We should note that the controllingNOT gate is used in this article; however, any reversible gate can be applied, not only with 1 controlling bit, but also with 2 controlling bits like Fredkin gate. Some analysis about the security of applying the reversible gates, rather than the irreversible gates, in image encryption, is mentioned in [2].
3 Proposed Cryptosystem
3.1 Using Difference Equations
In this subsection, we discuss the use of the firstorder difference Eqs. (3) and (4) as well as its solution (8) as an encryption tool. In addition, we will discuss its robustness against chosen plaintext attacks.
Assume that we have an array \((\xi _1, \xi _2, \cdots , \xi _{N1})\in \mathbb {R}^N\), and we want to encrypt it via a firstorder difference equation. We assume that \(\varvec{\alpha }=(\alpha _k), \varvec{\beta }=(\beta _k), \varvec{\gamma }=(\gamma _k)\) and \(\eta \) are randomly chosen, \(\alpha _k \ne 0\). We encrypt \((\xi _1, \xi _2, \cdots , \xi _{N1})\) via
where
An illustration of the above equation is shown in Fig. 2. The decryption step is carried out through (8) to recover \(\xi _k\) back from the cipher \(r_k\) to obtain
where \(k=0,\cdots ,N1\) and \(\{u_m\}_{m=1}^{N1}\) is given in (6).
The robustness of the encryptiondecryption system (9, 10) against chosenplaintext attacks depends on the random initial value \(\eta \) as well as the initial values \(\beta _0\) and \(\gamma _0\). The other values can be recovered via chosen plaintext attacks. In fact, knowing the effect of the cipher (9, 10) on four chosenplaintexts suffices to recover the values of \(\alpha _k, \beta _k, \gamma _k\) except for \(\beta _0\) and \(\gamma _0\). Let \(\xi _k^{(1)}\), \(\xi _k^{(2)}\), \(\xi _k^{(3)}\) and \(\xi _k^{(4)}\) be the arrays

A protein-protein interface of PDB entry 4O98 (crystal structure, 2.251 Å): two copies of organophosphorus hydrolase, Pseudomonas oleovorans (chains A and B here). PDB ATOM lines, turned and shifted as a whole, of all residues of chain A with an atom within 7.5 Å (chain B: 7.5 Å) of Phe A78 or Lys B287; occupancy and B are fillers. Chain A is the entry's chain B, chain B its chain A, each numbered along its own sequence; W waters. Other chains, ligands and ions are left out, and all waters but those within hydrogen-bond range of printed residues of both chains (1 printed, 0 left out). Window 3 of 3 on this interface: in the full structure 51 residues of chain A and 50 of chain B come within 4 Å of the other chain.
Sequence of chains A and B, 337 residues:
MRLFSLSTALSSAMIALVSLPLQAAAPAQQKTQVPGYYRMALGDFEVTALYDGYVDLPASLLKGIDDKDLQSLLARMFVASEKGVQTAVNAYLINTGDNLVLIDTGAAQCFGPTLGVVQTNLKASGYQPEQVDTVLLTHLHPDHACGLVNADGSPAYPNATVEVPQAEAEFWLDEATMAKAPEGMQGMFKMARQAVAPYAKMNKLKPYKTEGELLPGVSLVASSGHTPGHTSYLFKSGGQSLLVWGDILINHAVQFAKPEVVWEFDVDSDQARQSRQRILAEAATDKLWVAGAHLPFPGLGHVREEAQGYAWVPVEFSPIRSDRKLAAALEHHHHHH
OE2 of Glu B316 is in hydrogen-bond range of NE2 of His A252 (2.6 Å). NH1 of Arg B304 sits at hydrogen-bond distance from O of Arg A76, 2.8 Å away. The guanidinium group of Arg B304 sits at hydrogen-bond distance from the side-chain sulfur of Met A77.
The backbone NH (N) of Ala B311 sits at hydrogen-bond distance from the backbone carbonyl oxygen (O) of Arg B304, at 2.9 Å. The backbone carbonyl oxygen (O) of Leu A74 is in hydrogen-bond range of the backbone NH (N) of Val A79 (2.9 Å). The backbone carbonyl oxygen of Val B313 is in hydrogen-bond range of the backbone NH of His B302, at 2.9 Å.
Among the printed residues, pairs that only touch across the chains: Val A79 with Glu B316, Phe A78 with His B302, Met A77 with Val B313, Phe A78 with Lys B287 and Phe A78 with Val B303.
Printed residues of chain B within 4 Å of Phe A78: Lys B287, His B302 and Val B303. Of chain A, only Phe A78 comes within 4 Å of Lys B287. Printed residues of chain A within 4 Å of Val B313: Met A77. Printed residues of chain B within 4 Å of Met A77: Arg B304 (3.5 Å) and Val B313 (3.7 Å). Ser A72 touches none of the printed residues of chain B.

where \(k=0,\cdots ,N1\),
where \(k=0,\cdots ,N1\). Then, the parameters \(\gamma _k, \beta _k, \alpha _k\) are recoverable according to the following proposition.
Proposition 1
Assume that \(r_k^{(j)}=\mathcal {T}(\xi _{k}^{(j)}), j=1,2,3,4\) are known, and \(k=1,\cdots ,N1\). Then,
and for \(k=0,\cdots ,N1\),
Proof
See Appendix 1. \(\square \)
3.2 Encryption Algorithm